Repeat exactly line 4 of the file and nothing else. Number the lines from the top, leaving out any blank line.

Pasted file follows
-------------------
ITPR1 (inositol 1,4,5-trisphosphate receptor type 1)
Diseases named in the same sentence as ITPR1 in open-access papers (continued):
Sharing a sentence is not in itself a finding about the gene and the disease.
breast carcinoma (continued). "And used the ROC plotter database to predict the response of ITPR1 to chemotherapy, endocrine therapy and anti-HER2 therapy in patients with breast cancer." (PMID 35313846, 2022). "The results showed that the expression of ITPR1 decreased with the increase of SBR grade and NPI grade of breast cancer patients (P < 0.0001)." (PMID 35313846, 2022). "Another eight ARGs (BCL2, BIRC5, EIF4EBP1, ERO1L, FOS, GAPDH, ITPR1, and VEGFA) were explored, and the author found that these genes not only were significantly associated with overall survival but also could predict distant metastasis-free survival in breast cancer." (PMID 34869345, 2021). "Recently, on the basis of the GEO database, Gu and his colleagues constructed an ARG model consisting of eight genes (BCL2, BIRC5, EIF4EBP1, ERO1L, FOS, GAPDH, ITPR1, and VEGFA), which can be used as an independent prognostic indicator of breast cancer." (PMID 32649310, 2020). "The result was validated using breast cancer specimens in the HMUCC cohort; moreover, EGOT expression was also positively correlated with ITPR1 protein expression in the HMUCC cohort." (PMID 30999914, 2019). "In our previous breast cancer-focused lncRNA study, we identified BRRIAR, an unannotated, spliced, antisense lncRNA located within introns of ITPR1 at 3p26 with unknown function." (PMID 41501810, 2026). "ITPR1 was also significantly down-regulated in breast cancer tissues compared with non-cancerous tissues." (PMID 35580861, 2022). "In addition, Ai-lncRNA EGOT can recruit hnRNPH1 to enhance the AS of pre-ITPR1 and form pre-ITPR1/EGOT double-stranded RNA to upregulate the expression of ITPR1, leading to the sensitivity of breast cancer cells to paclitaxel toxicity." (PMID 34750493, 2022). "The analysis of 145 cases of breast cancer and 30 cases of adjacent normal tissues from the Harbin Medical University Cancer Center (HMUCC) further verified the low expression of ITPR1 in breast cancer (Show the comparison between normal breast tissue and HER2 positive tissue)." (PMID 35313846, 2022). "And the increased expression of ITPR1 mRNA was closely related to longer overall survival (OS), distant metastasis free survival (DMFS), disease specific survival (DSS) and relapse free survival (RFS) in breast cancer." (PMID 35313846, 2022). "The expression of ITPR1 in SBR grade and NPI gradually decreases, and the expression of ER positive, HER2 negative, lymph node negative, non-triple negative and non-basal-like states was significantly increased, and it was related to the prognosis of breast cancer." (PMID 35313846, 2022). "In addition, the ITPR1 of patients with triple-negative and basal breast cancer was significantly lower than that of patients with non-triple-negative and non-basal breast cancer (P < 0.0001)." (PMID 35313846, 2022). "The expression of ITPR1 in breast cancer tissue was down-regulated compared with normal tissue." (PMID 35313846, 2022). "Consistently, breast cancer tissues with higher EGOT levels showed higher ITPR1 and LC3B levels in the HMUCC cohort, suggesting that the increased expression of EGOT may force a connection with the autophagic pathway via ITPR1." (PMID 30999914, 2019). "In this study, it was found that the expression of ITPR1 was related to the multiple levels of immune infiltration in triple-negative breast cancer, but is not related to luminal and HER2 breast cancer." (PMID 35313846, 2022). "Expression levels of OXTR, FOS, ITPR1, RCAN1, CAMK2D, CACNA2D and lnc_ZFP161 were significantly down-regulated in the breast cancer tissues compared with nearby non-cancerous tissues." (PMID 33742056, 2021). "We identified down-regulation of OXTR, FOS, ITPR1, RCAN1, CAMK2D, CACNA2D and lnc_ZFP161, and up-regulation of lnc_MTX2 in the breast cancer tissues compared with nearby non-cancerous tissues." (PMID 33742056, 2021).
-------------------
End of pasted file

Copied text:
breast carcinoma (continued). "And used the ROC plotter database to predict the response of ITPR1 to chemotherapy, endocrine therapy and anti-HER2 therapy in patients with breast cancer." (PMID 35313846, 2022). "The results showed that the expression of ITPR1 decreased with the increase of SBR grade and NPI grade of breast cancer patients (P < 0.0001)." (PMID 35313846, 2022). "Another eight ARGs (BCL2, BIRC5, EIF4EBP1, ERO1L, FOS, GAPDH, ITPR1, and VEGFA) were explored, and the author found that these genes not only were significantly associated with overall survival but also could predict distant metastasis-free survival in breast cancer." (PMID 34869345, 2021). "Recently, on the basis of the GEO database, Gu and his colleagues constructed an ARG model consisting of eight genes (BCL2, BIRC5, EIF4EBP1, ERO1L, FOS, GAPDH, ITPR1, and VEGFA), which can be used as an independent prognostic indicator of breast cancer." (PMID 32649310, 2020). "The result was validated using breast cancer specimens in the HMUCC cohort; moreover, EGOT expression was also positively correlated with ITPR1 protein expression in the HMUCC cohort." (PMID 30999914, 2019). "In our previous breast cancer-focused lncRNA study, we identified BRRIAR, an unannotated, spliced, antisense lncRNA located within introns of ITPR1 at 3p26 with unknown function." (PMID 41501810, 2026). "ITPR1 was also significantly down-regulated in breast cancer tissues compared with non-cancerous tissues." (PMID 35580861, 2022). "In addition, Ai-lncRNA EGOT can recruit hnRNPH1 to enhance the AS of pre-ITPR1 and form pre-ITPR1/EGOT double-stranded RNA to upregulate the expression of ITPR1, leading to the sensitivity of breast cancer cells to paclitaxel toxicity." (PMID 34750493, 2022). "The analysis of 145 cases of breast cancer and 30 cases of adjacent normal tissues from the Harbin Medical University Cancer Center (HMUCC) further verified the low expression of ITPR1 in breast cancer (Show the comparison between normal breast tissue and HER2 positive tissue)." (PMID 35313846, 2022). "And the increased expression of ITPR1 mRNA was closely related to longer overall survival (OS), distant metastasis free survival (DMFS), disease specific survival (DSS) and relapse free survival (RFS) in breast cancer." (PMID 35313846, 2022). "The expression of ITPR1 in SBR grade and NPI gradually decreases, and the expression of ER positive, HER2 negative, lymph node negative, non-triple negative and non-basal-like states was significantly increased, and it was related to the prognosis of breast cancer." (PMID 35313846, 2022). "In addition, the ITPR1 of patients with triple-negative and basal breast cancer was significantly lower than that of patients with non-triple-negative and non-basal breast cancer (P < 0.0001)." (PMID 35313846, 2022). "The expression of ITPR1 in breast cancer tissue was down-regulated compared with normal tissue." (PMID 35313846, 2022). "Consistently, breast cancer tissues with higher EGOT levels showed higher ITPR1 and LC3B levels in the HMUCC cohort, suggesting that the increased expression of EGOT may force a connection with the autophagic pathway via ITPR1." (PMID 30999914, 2019). "In this study, it was found that the expression of ITPR1 was related to the multiple levels of immune infiltration in triple-negative breast cancer, but is not related to luminal and HER2 breast cancer." (PMID 35313846, 2022). "Expression levels of OXTR, FOS, ITPR1, RCAN1, CAMK2D, CACNA2D and lnc_ZFP161 were significantly down-regulated in the breast cancer tissues compared with nearby non-cancerous tissues." (PMID 33742056, 2021). "We identified down-regulation of OXTR, FOS, ITPR1, RCAN1, CAMK2D, CACNA2D and lnc_ZFP161, and up-regulation of lnc_MTX2 in the breast cancer tissues compared with nearby non-cancerous tissues." (PMID 33742056, 2021).